On 24 July, the government published the long-awaited revision of the National Planning Policy Framework – known as the NPPF – which sets out the basis on which all planning decisions in England should be made.
The Green Belt is the most recognisable part of the English planning system, and the most hotly debated too. Is it a major contributor to the housing crisis that should be abolished, or absolutely essential to stop the countryside disappearing beneath a sea of concrete?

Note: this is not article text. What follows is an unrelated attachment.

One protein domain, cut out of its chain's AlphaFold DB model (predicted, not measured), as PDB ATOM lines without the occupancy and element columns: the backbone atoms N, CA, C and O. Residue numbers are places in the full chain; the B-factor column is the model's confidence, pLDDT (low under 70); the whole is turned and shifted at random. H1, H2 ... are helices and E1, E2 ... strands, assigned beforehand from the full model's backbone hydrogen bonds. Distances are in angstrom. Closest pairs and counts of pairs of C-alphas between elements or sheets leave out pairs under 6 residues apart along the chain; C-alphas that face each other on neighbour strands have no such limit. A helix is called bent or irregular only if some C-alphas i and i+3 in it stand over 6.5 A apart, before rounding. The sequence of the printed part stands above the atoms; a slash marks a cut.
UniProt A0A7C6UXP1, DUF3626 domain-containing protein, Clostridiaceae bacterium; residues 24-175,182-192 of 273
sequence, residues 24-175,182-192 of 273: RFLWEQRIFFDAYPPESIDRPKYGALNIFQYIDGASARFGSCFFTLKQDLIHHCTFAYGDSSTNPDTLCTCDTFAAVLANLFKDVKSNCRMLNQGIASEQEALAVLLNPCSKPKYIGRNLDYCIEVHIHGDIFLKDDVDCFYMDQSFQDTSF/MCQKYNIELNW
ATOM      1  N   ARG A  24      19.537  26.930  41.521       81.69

On the 5 March, the government began a consultation on a number of reforms to the planning system. The main aim of these changes was to tackle the housing crisis by finally building enough homes to meet demand. When taken in the round, however, the proposals are likely to be bad for the North.
Land banking is the practice whereby developers allegedly avoid building homes that they have planning permission for, preferring instead to sit on the land. By deliberately restricting the supply of housing, so the theory goes, developers push up house prices allowing them to make even bigger profits in the future. But does it really happen?